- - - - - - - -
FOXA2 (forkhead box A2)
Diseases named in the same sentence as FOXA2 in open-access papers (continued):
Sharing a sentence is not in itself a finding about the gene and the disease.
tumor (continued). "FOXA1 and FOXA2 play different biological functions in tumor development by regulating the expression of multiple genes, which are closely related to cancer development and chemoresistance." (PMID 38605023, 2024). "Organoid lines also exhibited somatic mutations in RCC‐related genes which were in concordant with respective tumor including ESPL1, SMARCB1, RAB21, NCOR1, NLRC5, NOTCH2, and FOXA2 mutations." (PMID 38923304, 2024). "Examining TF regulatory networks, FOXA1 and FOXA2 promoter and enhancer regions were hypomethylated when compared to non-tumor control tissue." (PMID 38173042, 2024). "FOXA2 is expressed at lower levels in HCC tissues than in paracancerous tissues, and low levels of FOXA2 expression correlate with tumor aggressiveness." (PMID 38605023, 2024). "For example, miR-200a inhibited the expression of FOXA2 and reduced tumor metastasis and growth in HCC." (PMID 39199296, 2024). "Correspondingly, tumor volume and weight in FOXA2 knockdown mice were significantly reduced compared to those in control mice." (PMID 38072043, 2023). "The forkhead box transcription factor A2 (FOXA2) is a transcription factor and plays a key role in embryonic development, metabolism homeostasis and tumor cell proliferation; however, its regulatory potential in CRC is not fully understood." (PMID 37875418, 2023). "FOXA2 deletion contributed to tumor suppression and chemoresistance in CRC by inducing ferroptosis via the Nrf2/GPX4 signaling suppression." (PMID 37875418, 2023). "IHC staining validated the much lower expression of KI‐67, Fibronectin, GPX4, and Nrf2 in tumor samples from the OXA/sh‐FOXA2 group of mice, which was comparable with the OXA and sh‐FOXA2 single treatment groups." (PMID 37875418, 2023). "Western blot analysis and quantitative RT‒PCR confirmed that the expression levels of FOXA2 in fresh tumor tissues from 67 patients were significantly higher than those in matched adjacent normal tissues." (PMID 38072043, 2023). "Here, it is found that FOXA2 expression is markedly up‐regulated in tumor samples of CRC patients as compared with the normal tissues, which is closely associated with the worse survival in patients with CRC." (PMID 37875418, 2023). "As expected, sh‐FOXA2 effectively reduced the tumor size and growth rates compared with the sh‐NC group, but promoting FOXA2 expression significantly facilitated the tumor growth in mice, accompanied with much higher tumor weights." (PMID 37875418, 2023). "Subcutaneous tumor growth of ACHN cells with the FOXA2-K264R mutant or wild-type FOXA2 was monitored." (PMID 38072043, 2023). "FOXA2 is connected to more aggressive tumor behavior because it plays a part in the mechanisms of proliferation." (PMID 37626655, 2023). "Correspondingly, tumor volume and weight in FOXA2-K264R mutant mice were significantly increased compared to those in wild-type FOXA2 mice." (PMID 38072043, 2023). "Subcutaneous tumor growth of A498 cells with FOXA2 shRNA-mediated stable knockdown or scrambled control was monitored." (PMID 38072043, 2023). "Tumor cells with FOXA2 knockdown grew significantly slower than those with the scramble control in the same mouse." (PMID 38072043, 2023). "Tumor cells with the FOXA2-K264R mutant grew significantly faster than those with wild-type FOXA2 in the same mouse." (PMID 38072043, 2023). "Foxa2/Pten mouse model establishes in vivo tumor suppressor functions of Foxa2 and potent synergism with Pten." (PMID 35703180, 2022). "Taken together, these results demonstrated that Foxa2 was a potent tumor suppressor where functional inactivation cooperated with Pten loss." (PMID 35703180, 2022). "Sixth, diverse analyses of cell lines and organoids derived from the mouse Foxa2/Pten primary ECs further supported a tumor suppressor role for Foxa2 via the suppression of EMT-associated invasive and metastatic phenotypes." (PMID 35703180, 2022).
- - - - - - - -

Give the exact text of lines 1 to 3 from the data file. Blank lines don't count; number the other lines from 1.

FOXA2 (forkhead box A2)
Diseases named in the same sentence as FOXA2 in open-access papers (continued):
Sharing a sentence is not in itself a finding about the gene and the disease.